By Walter Kurtz, Sober Look
In this week’s economic report, the IMF described the US recovery as tepid and highly vulnerable to global shocks. This is nothing particularly surprising, but the report discusses in some detail sources of risk to the economy.
IMF: – The U.S. recovery remains tepid. After rebounding in the second half of 2011, growth slowed to around 2 percent in the first half of this year. Strong headwinds persist on private consumption, as households continue to deleverage.
The United States remains vulnerable to contagion from an intensification of the euro area debt crisis. U.S. financial institutions have limited direct claims on the euro area periphery, but strong financial linkages with the core euro area. Financial stresses in the region may affect the United States mainly via a generalized increase in risk aversion and lower asset prices (including for U.S. multinational firms with substantial sales in the euro area) even though safe haven flows would likely reduce yields on safe assets, notably U.S. Treasuries. Lower demand in the euro area would reduce U.S. exports to the region, while U.S. dollar appreciation on safe haven flows would hurt exports more generally.
The IMF also pointed to the “fiscal cliff” uncertainty as one of the developments inhibiting growth.
IMF: – It is critical to remove the uncertainty created by the “fiscal cliff” as well as promptly raise the debt ceiling, pursuing a pace of deficit reduction that does not sap the economic recovery.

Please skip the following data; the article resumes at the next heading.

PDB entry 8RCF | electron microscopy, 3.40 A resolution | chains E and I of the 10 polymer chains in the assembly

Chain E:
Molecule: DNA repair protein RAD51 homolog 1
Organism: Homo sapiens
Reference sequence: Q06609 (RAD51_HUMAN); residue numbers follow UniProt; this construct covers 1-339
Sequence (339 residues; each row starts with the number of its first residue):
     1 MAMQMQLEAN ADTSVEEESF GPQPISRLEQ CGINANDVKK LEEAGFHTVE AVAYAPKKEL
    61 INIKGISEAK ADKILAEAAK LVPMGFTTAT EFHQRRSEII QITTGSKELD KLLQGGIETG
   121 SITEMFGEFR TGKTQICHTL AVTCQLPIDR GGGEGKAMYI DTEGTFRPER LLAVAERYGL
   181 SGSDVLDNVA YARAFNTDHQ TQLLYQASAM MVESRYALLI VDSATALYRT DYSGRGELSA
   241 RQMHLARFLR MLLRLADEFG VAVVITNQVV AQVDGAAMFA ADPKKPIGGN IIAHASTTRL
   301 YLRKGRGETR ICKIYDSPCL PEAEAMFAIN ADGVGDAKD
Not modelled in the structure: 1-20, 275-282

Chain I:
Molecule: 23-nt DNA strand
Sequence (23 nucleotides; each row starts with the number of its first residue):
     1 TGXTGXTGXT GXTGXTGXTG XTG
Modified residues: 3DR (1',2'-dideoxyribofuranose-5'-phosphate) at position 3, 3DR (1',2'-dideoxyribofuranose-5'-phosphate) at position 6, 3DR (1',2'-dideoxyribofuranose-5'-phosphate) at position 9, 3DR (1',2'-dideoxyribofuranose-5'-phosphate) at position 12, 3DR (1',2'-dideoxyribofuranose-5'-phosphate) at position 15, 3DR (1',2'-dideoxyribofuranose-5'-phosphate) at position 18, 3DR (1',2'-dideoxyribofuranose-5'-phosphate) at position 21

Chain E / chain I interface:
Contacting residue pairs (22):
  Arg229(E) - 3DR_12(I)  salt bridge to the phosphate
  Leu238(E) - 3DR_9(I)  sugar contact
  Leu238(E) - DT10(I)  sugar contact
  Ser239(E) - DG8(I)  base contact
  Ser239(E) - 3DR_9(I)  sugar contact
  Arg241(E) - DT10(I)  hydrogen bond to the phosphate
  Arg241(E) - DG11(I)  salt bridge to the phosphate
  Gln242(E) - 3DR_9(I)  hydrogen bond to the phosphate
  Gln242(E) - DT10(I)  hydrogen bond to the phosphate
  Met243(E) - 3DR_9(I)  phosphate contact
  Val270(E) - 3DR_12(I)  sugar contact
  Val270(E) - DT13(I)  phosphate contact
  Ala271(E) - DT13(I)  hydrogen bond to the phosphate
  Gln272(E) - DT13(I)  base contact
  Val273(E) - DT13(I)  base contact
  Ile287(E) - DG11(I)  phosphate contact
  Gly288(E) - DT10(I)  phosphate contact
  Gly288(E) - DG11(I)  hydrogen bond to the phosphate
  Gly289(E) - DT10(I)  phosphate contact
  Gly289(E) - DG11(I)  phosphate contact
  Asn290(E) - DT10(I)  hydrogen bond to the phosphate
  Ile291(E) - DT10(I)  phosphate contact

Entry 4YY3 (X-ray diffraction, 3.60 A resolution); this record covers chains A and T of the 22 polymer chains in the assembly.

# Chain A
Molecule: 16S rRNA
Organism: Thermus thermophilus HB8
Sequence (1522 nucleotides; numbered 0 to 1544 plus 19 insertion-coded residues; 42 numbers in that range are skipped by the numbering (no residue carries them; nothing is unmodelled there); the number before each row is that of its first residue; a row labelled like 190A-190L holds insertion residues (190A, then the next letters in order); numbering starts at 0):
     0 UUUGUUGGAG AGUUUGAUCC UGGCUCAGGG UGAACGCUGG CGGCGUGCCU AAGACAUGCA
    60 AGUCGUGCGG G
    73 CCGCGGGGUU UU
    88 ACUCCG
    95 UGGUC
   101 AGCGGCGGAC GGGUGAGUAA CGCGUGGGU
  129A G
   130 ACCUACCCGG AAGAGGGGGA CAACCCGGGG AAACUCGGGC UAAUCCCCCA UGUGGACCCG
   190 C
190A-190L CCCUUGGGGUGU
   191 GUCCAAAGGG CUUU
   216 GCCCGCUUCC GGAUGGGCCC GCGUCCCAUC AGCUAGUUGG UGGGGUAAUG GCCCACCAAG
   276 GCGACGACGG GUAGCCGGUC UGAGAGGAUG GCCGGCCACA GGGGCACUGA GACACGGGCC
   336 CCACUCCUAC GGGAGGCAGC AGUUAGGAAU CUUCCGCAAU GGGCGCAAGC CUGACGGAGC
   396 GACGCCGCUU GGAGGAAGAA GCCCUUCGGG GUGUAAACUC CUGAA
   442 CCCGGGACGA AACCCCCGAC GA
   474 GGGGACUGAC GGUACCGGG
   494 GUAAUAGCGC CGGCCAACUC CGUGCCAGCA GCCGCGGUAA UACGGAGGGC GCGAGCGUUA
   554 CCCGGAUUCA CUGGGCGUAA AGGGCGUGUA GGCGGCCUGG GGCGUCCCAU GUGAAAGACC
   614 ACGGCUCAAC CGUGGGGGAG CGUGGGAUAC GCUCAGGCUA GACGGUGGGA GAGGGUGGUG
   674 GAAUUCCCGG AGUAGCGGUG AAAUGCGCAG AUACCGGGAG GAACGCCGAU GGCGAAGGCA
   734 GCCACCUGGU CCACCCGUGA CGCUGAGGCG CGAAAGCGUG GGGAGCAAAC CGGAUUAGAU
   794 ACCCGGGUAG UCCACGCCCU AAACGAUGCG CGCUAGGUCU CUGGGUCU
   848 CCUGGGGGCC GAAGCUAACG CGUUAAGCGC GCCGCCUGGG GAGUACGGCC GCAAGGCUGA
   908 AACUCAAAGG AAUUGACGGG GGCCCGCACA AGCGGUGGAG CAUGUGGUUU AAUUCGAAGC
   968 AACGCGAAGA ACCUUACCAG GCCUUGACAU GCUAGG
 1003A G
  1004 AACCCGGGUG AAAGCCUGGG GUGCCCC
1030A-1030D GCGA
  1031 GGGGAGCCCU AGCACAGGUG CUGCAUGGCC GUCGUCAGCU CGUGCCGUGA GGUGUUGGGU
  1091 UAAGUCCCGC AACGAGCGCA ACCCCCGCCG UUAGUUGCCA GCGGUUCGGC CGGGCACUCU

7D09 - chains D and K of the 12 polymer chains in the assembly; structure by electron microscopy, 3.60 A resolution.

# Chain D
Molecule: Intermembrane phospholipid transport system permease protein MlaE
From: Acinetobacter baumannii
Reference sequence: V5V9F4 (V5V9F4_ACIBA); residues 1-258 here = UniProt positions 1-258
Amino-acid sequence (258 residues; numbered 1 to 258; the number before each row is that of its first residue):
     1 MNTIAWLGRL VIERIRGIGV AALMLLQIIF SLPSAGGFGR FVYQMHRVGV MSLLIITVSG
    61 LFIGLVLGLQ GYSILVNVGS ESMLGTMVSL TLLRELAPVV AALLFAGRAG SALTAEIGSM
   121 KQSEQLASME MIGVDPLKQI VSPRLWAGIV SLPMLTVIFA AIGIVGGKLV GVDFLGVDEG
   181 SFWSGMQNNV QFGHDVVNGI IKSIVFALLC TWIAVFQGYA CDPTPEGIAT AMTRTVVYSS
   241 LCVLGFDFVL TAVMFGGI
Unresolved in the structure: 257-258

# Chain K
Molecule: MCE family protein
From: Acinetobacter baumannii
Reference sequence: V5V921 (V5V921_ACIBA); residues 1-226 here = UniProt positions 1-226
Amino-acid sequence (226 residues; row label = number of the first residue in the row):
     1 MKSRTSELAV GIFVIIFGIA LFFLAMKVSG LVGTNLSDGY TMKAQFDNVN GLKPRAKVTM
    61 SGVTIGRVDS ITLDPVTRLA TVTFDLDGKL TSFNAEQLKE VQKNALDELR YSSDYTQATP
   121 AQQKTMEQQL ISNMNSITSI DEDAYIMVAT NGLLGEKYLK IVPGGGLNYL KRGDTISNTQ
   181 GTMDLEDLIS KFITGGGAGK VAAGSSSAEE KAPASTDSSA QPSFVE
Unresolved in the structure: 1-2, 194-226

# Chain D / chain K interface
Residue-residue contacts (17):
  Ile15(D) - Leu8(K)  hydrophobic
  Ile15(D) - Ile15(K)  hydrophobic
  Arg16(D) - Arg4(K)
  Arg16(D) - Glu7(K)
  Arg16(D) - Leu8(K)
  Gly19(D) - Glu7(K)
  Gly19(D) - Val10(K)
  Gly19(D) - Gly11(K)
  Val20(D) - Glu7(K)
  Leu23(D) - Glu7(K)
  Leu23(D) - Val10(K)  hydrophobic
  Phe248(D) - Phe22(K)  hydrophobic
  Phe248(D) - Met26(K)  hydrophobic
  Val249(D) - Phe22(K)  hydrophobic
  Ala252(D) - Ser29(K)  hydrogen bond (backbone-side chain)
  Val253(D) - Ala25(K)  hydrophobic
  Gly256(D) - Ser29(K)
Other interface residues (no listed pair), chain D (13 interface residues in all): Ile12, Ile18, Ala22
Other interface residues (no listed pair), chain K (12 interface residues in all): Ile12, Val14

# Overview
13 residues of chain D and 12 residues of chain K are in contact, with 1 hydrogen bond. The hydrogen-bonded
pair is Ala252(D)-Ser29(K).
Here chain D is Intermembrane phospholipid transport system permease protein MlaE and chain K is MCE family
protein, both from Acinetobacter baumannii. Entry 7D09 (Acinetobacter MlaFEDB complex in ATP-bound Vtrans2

In fact it is the broader government belt tightening that has already taken place which is contributing to this weakness – even before the impact of the “fiscal cliff”. Here is a comparison of the recent government spending growth (inflation adjusted) to the average of the previous 9 cycles. The initial stimulus has ended and cuts are starting to take effect just when historically in the cycle government spending had been picking up.
|X-axis in quarters (source: DB)|
DB: – Last quarter, inflation-adjusted federal government spending declined -5.9% after falling -7.0% in the previous quarter. These were the two largest back-to-back declines since Q4 1995 and were predominantly the result of sharp falls in military outlays, ostensibly related to the withdrawal of troops in the Middle East. The drop in government spending reduced Q1 GDP by about half of a percentage point.
Unfortunately the US economy is still very much dependent on a steady flow of federal dollars. Any further disruptions in this flow would severely dampen the recovery process. That is why if not managed appropriately, a combination of spending cuts and tax increases of the “fiscal cliff” could easily tip the US economy into a recession.